In 2009, a trial in Thailand called RV144 showed that people who got the test vaccine were 31 percent less likely to get HIV during the trial than those who got the placebo. Since that trial, researchers reviewed the data and identified immune responses that might have led to protection. They also identified changes to the regimen to potentially improve efficacy and adapt it for use in other parts of the world. Those changes were reflected in the regimen tested in the Uhambo trial (HVTN 702) described above, which included some refined components of the RV144 vaccine strategy.

On February 3, 2020, the Uhambo Trial (HVTN 702) trial stopped vaccinations early because data showed the vaccine did not prevent HIV acquisition. The vaccine was safe but not effective. Participants were monitored through a follow-up period, and researchers hope to further analyze data from participants who remained uninfected versus those who were not protected by the vaccine to better understand why the vaccine did not show efficacy overall. Further research will be needed to understand how genetics of the virus or human genetics or differences in the vaccine regimen contributed to the different outcomes in this trial and the study in Thailand.

On August 31, 2021, Johnson & Johnson and partners announced that the vaccine regimen in the Imbokodo trial (HVTN 705) was safe but did not provide sufficient protection against HIV for the women enrolled in the study. An analysis of the data found an efficacy estimate of 25.2 percent, but with a wide confidence interval that crossed zero, which means the finding was not statistically significant and that the vaccine may not offer any protection. Researchers expect to learn critical information from the trial data to inform future research.

How is antibody research helping us advance HIV vaccine research?

Antibodies play a big part in fighting off disease. The body naturally produces antibodies, as a part of the immune system. Vaccines are designed to induce a range of antibodies that fight off pathogens. Broadly neutralizing antibodies (bNAbs) are of particular interest in HIV prevention. They are Y-shaped proteins made by B cells, which are part of the immune system. They attach to a specific target on HIV’s surface and stop the virus from infecting healthy cells. “Broadly neutralizing” refers to the ability of an antibody to recognize and neutralize many of the types of a virus circulating around the world.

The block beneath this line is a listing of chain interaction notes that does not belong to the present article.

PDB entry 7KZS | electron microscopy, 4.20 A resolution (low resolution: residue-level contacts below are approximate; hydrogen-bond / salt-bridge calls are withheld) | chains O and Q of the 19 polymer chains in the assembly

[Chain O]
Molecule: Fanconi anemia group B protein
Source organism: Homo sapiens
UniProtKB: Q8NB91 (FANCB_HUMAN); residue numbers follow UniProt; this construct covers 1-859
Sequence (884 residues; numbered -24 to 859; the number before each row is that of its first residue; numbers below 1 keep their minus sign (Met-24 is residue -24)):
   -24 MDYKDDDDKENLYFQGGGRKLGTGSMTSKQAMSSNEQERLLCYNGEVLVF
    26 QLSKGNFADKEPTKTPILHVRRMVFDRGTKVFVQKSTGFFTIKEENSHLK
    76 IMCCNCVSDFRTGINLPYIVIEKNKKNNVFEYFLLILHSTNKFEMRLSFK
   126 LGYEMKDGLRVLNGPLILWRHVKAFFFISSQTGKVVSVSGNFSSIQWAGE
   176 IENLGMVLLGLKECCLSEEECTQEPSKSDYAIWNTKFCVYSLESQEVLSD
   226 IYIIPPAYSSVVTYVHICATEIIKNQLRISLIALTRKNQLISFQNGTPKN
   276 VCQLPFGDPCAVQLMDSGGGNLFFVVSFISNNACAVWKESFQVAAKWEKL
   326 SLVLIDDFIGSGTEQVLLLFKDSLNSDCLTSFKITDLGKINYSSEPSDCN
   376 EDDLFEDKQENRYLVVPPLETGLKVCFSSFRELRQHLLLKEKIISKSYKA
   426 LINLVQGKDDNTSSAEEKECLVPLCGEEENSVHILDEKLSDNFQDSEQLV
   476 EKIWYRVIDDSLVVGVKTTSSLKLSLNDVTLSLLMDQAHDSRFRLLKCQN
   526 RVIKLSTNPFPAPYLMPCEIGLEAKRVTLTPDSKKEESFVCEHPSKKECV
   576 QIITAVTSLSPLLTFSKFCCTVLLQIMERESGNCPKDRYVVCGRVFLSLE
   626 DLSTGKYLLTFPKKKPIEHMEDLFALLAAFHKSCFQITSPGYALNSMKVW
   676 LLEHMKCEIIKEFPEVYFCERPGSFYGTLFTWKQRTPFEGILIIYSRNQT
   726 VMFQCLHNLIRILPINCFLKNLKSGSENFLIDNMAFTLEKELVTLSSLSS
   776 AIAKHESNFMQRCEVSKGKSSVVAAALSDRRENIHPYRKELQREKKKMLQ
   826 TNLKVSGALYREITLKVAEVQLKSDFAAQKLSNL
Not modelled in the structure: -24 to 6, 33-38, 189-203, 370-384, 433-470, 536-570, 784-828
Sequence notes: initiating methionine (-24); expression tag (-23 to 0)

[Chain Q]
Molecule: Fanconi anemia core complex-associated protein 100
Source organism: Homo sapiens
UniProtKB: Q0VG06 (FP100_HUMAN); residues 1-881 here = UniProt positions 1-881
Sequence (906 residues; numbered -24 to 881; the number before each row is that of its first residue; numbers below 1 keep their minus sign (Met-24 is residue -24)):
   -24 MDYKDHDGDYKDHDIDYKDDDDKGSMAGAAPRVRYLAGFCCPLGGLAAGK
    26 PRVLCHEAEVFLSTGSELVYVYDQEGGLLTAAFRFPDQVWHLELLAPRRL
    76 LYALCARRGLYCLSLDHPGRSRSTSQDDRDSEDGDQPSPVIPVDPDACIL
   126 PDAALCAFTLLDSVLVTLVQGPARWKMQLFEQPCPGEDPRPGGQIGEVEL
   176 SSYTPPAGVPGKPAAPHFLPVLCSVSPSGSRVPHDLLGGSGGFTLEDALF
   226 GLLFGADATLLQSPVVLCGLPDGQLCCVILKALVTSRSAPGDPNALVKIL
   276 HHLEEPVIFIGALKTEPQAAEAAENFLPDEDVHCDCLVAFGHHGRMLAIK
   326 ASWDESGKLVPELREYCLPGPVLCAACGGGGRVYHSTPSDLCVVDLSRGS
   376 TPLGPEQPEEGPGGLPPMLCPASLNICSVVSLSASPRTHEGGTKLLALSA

It often takes a long time after HIV infection, even years, for a person’s body to produce bNAbs, and many people never produce them. HIV also continues to mutate and change. Scientists sometimes say that, “Today’s antibodies can neutralize yesterday’s virus.” Scientists hope to develop a vaccine that will induce bNAbs in people who are HIV-negative, protecting them from the risk of HIV.

BNAbs have been studied for “antibody-mediated prevention” using a method called “passive immunization”. Traditional immunization involves a vaccine that teaches your body to make its own antibodies to fight infection. With passive immunization, bNAbs are brought into the body through an infusion, or “drip”. Once received, these bNAbs might be able to fight off HIV for a period of time. Two large clinical trials tested this idea in the Americas, Europe, and several countries in Africa. Called the Antibody Mediated Prevention (AMP) Study, these companion trials—HVTN 704/HPTN 085 and HVTN 703/HPTN 081-tested the safety and efficacy of using an antibody known as VRC01 for HIV prevention. In February 2021, the National Institute of Allergy and Infectious Diseases (NIAID) announced that VRC01 did not significantly reduce the overall risk of HIV infection. However, VRC01 did safely and effectively reduce the risk of acquiring HIV from strains of the virus that were “highly sensitive” to VRC01. The trials suggest that a single bNAb, such as VRC01, cannot offer sufficient protection against a broad range of HIV types, and a combination of bNAbs might be needed. Plans to test bNAb combinations, delivered through an injection, are advancing.

A growing number of antibodies are going through animal testing and smaller, early-phase clinical trials. For an ongoing list of bNAbs as they are discovered, visit www.bnaber.org.

Last updated September 2021.